Tui losses widen and summer bookings fall amid Brexit uncertainty

Holiday giant Tui has suffered widened losses for the half-year and a fall in summer bookings as Brexit uncertainty weighed on consumer confidence.

The FTSE 100 company reported an underlying loss of 301 million euros (£261 million) for the six-month period to March 2019, up from a 170 million euro (£148 million) loss in the same period last year.

It said the grounding of Boeing’s 737 Max planes has also eaten into profits.

It warned in March that the grounding could cost up to 300 million euros (£261 million) as it leases more aircraft in response.

The planes were grounded in the wake of the Ethiopian Airlines crash in March which killed 157 people, months after the Lion Air crash in Indonesia which killed 189 people.

Tui’s fleet, which comprises around 150 aircraft, currently includes 15 grounded 737 Max planes for the UK, Belgium, the Netherlands and Sweden. A further eight 737 Max aircraft had been on order.

The firm also said the results reflected the knock-on impact of last summer’s heatwave, a shift in demand from Spanish holidays to eastern Mediterranean destinations and uncertainty surrounding Brexit.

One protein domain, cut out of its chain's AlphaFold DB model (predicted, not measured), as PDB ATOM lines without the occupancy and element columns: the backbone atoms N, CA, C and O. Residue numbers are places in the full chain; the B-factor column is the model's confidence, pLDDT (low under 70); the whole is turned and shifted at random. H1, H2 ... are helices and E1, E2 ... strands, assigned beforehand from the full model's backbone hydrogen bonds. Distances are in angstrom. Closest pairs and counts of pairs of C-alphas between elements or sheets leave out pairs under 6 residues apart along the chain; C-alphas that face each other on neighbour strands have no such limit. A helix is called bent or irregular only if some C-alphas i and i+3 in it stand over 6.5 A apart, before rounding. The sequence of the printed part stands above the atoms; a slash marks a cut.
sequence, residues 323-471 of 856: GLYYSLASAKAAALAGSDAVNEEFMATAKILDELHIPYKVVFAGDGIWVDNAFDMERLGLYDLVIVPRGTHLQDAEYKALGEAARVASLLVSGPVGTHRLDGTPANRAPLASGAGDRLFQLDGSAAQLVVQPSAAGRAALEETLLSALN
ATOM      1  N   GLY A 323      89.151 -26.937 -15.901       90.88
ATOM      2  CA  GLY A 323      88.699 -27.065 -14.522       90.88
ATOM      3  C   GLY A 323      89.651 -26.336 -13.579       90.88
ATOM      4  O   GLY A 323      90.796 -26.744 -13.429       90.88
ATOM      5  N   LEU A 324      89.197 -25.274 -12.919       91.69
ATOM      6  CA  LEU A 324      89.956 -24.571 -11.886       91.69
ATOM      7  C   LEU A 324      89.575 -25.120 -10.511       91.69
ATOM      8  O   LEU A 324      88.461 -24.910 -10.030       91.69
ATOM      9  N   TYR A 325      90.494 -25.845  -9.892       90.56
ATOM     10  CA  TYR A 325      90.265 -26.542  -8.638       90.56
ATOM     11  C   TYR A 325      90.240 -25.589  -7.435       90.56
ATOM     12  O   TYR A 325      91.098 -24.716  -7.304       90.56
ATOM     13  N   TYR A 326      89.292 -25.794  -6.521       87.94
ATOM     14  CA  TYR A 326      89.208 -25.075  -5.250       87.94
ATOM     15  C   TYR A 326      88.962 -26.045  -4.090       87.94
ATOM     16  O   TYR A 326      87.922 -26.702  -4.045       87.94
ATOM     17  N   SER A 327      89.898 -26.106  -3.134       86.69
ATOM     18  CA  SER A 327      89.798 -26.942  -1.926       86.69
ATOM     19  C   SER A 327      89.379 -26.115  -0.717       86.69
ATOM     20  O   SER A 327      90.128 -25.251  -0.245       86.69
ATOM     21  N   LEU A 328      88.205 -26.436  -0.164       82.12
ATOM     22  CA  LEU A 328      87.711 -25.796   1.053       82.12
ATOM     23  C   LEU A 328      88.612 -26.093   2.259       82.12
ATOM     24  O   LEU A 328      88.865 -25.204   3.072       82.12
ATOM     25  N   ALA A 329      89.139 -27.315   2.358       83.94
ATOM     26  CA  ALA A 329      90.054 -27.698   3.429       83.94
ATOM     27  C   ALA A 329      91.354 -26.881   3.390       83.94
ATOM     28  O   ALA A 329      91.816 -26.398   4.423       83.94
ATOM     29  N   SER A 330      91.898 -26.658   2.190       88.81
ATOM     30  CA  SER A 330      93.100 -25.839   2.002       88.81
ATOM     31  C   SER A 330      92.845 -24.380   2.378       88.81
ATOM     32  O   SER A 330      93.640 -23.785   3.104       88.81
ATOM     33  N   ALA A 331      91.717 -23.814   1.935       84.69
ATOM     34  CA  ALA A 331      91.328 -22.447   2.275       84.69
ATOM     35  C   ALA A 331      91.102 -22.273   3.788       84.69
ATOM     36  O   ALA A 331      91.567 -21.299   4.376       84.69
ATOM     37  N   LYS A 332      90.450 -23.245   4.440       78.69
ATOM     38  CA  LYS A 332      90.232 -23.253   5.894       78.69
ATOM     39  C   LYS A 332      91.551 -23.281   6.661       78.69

Turnover rose 1.7% to 6.68 billion euros (£5.8 billion) as it hailed a strong performance by its hotels and cruise ships business.

However, bookings in its package holiday and airlines business for this summer sank 3% while selling prices rose just 1% amid market competition.

The company has warned on profits twice this year – blaming one on the UK market and another on the grounding of the Boeings – but held firm on profit guidance for the year.

Tui chief executive Fritz Joussen said: “Tui is on track, both strategically and operationally, and is well positioned. That is why 2019 will be another solid year.

“Our core businesses with our own hotels, cruises and destination experiences and activities remain strong and currently deliver around 70% of our earnings.

“Tui will emerge as a stronger, more efficient and more profitable group from the current consolidation of our sector in Europe.”